Close up of Blue Vintage Alram Clock on white wooden table with place for text If someone told you to draft a course design in 15 minutes, what would you do? “Fight” or “flight” options might include crying, running for the hills or immediately coming down with some mysterious illness.

Scary as it might sound, that was our task as set by Bob Elmore at the March 17th ATD SIG meeting. We had 15 minutes to work in teams of four. Our client: A dive shop, which rents gear to tourists, needs to find new ways of getting tourists SCUBA-ready prior to letting them loose in the great, wide ocean. As if that weren’t interesting enough, the client also had the challenge of a limited time available in their pool to assess each tourist.


Fight, Flight or Discuss Options!

As it turns out, besides for “fight” or “flight”, both teams rushed to another option—quick, furious and actionable discussions! Our group focused on breaking up the learning into 3 chronological chunks: Pre-travel (where a computer could be available), Pre-arrival to the Shop (where mobile might be the only option), and Before the Pool.
Design Iteration #1

Joan Loshek with our first design


Pre-travel would consist of online video scenarios (accessed at home or on the plane) which taught scuba basics like handling equipment, putting on equipment, and equipment use. Success meant that all the characters had lovely scuba-diving trips. Failure? Well, there might be a sad, but PG, avatar death. Pre-arrival to the Shop included last-minute job aids and checklists. Before the Pool assessed in-person equipment handling and gearing up. The final pool assessment included in-person safe but challenging situations that replicated what could happen out in the big blue ocean.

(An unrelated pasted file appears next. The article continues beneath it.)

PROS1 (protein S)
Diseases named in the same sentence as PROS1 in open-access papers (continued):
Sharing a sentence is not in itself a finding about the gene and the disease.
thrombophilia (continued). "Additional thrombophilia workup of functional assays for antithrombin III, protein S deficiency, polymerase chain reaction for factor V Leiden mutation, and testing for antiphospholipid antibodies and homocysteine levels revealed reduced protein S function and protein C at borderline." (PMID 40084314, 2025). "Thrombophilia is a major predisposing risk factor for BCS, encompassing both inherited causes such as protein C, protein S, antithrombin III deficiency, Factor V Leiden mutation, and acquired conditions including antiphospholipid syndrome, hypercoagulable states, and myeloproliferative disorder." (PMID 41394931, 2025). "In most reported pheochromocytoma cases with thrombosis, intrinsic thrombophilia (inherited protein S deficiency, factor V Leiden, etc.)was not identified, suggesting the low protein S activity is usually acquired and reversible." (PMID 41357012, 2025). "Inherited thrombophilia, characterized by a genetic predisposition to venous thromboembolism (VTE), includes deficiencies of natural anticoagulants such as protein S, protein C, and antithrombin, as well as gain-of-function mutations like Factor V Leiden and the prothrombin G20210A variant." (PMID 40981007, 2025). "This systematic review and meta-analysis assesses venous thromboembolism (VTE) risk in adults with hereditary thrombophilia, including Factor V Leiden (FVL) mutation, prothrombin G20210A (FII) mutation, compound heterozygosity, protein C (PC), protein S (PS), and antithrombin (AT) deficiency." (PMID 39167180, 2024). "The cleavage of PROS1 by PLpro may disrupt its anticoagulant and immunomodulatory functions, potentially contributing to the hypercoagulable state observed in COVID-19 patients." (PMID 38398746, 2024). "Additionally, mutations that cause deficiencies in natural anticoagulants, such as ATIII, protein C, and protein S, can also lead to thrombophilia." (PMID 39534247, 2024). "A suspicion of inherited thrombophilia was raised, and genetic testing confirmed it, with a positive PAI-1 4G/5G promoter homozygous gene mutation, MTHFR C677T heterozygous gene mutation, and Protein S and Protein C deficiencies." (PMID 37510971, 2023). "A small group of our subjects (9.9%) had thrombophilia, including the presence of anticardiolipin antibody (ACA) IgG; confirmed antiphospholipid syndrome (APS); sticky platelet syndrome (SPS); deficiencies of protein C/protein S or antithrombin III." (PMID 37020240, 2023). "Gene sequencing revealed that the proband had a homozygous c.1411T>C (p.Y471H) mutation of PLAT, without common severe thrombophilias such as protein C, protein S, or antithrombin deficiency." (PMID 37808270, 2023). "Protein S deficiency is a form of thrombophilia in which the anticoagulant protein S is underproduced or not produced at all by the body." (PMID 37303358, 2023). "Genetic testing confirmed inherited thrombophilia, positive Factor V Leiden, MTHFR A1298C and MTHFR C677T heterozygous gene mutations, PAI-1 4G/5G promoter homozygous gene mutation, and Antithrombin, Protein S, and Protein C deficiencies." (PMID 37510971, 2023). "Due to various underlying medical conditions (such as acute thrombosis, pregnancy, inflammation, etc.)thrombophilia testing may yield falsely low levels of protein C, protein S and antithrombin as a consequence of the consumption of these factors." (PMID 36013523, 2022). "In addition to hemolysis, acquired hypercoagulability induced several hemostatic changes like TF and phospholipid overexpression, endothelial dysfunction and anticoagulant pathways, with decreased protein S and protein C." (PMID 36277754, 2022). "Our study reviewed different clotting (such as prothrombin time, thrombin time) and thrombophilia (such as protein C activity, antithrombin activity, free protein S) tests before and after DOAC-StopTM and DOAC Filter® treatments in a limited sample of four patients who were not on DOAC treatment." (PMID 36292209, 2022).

Feedback is Always Important!

We presented our learning approach to the other group, gathered their feedback and went back to the drawing board for another 10 minutes. (Bob figured if we could design in 15 minutes, we ought to be able to redesign 10 minutes!)
Design Iteration #2


We surfaced from the re-design (scuba humor!!) with a tweaked learning approach. We simplified our design to be Pre-pool, On Deck and In Pool. We updated our video scenarios to include hidden videos about local fish and coral that could only be found by exploring all the videos. We thought this would motivate both new and experienced people! We kept the assessment at the pool but added that people could show up prior to their assessment times to apply to themselves all that they had learned through the video scenarios.

Quick Tips For Quick Designs

Overall, it was an exciting, fast-paced activity that everyone learned a great deal from. What did we take away from the experience that you might too?

Much like bubbles rising in the ocean, the ideas from one group created ideas in the other group which then generated bigger and better ideas in both groups! Bring on the next ATD eLearning Design Challenge!

Have you ever been challenged to quickly create a learning approach? Share with us any best practices that made it successful!

One Response

  1. Thanks for posting this. One of my research interests is creativity and innovation, and this session showcased the great creativity of all the participants, as well as their design skills!